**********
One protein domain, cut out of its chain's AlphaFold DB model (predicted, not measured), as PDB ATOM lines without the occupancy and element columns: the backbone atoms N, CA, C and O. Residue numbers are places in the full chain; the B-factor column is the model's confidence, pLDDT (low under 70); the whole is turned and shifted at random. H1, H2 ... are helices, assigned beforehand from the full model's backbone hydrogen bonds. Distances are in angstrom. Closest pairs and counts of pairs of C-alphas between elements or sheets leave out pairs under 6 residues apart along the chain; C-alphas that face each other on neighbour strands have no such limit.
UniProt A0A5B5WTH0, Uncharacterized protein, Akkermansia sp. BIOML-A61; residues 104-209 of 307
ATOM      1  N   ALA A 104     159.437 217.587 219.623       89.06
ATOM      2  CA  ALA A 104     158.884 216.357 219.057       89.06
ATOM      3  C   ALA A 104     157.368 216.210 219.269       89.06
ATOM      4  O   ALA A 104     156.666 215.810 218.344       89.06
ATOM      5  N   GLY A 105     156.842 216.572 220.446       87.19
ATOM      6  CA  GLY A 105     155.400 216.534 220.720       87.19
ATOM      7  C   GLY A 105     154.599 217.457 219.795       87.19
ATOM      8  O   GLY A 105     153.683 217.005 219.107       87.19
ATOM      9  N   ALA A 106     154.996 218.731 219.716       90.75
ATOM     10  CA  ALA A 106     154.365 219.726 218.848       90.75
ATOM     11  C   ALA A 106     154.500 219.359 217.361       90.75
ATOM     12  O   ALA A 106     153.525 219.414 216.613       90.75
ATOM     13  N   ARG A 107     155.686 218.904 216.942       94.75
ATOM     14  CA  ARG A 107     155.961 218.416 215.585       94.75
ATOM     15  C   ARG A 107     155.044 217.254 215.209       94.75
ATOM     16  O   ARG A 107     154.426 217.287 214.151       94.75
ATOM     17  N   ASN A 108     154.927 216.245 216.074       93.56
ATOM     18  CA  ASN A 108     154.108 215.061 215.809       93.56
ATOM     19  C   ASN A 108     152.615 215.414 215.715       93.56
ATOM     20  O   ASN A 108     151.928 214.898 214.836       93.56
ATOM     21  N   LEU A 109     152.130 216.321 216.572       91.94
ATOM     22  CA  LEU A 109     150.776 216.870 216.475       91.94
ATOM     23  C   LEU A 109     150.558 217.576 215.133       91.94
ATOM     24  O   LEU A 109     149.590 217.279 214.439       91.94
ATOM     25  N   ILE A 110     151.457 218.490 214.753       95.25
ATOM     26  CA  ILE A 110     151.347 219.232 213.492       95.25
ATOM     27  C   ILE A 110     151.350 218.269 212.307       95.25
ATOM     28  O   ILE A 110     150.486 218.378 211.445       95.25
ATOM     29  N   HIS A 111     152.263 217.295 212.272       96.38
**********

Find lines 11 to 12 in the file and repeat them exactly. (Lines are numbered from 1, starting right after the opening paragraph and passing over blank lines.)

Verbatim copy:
ATOM     10  CA  ALA A 106     154.365 219.726 218.848       90.75
ATOM     11  C   ALA A 106     154.500 219.359 217.361       90.75